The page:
I am using Rust 1.0 beta and was able to create a small example for calling functions written in Rust from Java. I simply compiled the following Rust code in mylib.rs using rustc which produces a mylib.dll on Windows:

#![crate_type = "dylib"]
use std::any::Any;

pub extern fn Java_tests_Test_hello(env: *const Any, jclass: *const Any) {
    println!("hello from rust");

pub extern fn Java_tests_Test_sum(env: *const Any, jclass: *const Any, a: i32, b: i32) -> i32 {
    return a + b;

Then I can call these functions from a Java class tests.Test:

package tests;

import java.io.File;

public class Test {

    public static native void hello();

    public static native int sum(int a, int b);

    public static void main(String[] args) {
        File f = new File("mylib.dll");
        System.out.println(Test.sum(20, 22));

Running the Java main prints the expected result:

hello from rust

In the Rust methods I declared env as a pointer to the Any type but in reality it is a C struct with pointers to functions as described in the documentation (Code example 4-1) which are required to exchange data with the Java runtime.

From this answer I understood that such structs with function pointers should have a counterpart in the Rust code to call these functions. So I tried to implement such a struct setting all field values to *mut Any except for the GetVersion field:

pub struct JavaEnv {

    reserved0: *mut Any,
    reserved1: *mut Any,
    reserved2: *mut Any,
    reserved3: *mut Any,
    GetVersion: extern "C" fn(env: *mut JavaEnv) -> i32,

    DefineClass: *mut Any,
    FindClass: *mut Any,  

When I call the following function from Java which should call the GetVersion function, the JVM crashes:

pub extern fn Java_tests_Test_helloJre(jre: *mut JavaEnv, class: *const Any) {
    unsafe {
        let v = ((*jre).GetVersion)(jre);
        println!("version: {:?}", v);

How should I call the GetVersion function correctly? Note that I am really new to this kind of stuff so please feel free to edit this question if required.

  • 1
    I can't give a full answer, but you appear to be assuming that *const Any is a regular pointer: it is not. It is a pointer to a trait object, which means it is twice the size of a regular pointer. You should not use *const Any to represent an "arbitrary pointer"; for that, you should either use *const () or *const c_void (from the libc package). As an aside: you can use ::std::mem::size_of<T>() to get the size of a given type. – DK. May 15 '15 at 11:36
  • 1
    Please note that Any is a trait, and any pointer to a bare trait is a trait object, that is, it is in fact a "fat" pointer. For example, this program prints 16 instead of 8. Hence it is unsuitable for usage as a void*-like pointer. You need e.g. *mut () for it. – Vladimir Matveev May 15 '15 at 11:37
up vote 17 down vote accepted

Apart from the problem that *mut Any/*const Any are fat pointers, there is also a fact that native JNI functions use double indirection when accessing JNINativeInterface structure:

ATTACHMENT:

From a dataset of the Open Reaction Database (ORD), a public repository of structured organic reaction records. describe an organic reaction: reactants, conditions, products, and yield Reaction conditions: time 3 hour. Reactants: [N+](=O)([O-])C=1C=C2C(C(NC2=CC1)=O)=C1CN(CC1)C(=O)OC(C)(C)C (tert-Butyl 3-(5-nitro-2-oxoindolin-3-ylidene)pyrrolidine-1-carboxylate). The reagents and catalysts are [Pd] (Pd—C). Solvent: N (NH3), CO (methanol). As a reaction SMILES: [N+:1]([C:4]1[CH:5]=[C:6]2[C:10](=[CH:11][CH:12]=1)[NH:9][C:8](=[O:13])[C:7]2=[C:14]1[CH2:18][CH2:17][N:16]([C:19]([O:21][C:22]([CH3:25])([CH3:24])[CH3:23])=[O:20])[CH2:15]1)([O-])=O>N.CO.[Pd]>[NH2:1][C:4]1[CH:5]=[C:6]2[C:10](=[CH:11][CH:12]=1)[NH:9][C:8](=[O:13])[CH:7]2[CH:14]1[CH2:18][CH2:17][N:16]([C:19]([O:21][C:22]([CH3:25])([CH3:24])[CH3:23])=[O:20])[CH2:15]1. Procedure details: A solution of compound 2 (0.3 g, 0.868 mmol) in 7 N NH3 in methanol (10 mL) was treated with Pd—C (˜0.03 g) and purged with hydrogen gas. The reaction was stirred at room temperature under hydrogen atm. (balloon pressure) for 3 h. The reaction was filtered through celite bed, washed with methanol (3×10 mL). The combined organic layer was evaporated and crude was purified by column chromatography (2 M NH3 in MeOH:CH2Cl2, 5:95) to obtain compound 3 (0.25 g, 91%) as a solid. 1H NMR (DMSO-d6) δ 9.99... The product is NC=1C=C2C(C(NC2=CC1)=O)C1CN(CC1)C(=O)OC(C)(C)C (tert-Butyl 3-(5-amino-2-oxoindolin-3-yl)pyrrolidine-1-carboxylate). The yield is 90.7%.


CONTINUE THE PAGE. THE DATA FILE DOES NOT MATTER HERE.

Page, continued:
struct JNINativeInterface_;
typedef const struct JNINativeInterface_ *JNIEnv;
jint (JNICALL *GetVersion)(JNIEnv *env);

Here, you can see that JNIEnv is a pointer to JNINativeInterface_ structure which actually contains the fields you presented, and GetVersion accepts a pointer to JNIEnv - that is, it requires a pointer to a pointer to JNINativeInterface_. This Rust program works on my machine (Rust nightly is used but the same code would work in beta with an external libc crate):

extern crate libc;

use libc::c_void;

pub struct JNINativeInterface {
    reserved0: *mut c_void,
    reserved1: *mut c_void,
    reserved2: *mut c_void,
    reserved3: *mut c_void,

    GetVersion: extern fn(env: *mut JNIEnv) -> i32,

    _opaque_data: [u8; 1824]

pub type JNIEnv = *const JNINativeInterface;

pub extern fn Java_tests_Test_helloJre(jre: *mut JNIEnv, class: *const c_void) {
    println!("Invoked native method, jre: {:p}, class: {:p}", jre, class);
    unsafe {
        let v = ((**jre).GetVersion)(jre);
        println!("version: {:?}", v);

Java counterpart:

package tests;

import java.nio.file.Path;
import java.nio.file.Paths;

public class Test {
    public static native void helloJre();

    public static void main(String[] args) {
        Path p = Paths.get("libtest.dylib");


% javac tests/Test.java
% java tests.Test
Invoked native method, jre: 0x7f81240011e0, class: 0x10d9808d8
version: 65544

65544 is 0x10008, and indeed, I'm running this under Oracle JVM 1.8.

I guess you can omit _opaque_data field as JNINativeInterface structure is always passed by pointer, so if you only need several first fields from the structure, you can declare only them and ignore the rest.

A simpler approach would be to use JnrFFI. The JRuby project heavily uses JnrFFI and it is likely to form the basis for the new Java FFI JEP. This basically eliminates writing all the JNI nonsense. Here is sample code that uses JnrFFI to call a Rust function from Java:

Java Code

  public static interface RustLib {
        int double_input(int i);
    public static String getLibraryPath(String dylib) {
        File f = new File(JavaRustFFI.class.getClassLoader().getResource(mapLibraryName(dylib)).getFile());
        return f.getParent();
    public static void main(String[] args) {
        String dylib = "double_input";
        System.setProperty("jnr.ffi.library.path", getLibraryPath(dylib));
        RustLib rlib = LibraryLoader.create(RustLib.class).load(dylib);
        int r = rlib.double_input(20);
        System.out.println("Result from rust double_input:  " + r);

Rust Code

pub extern fn double_input(input: i32) -> i32 {
    input * 2

Here is the full code

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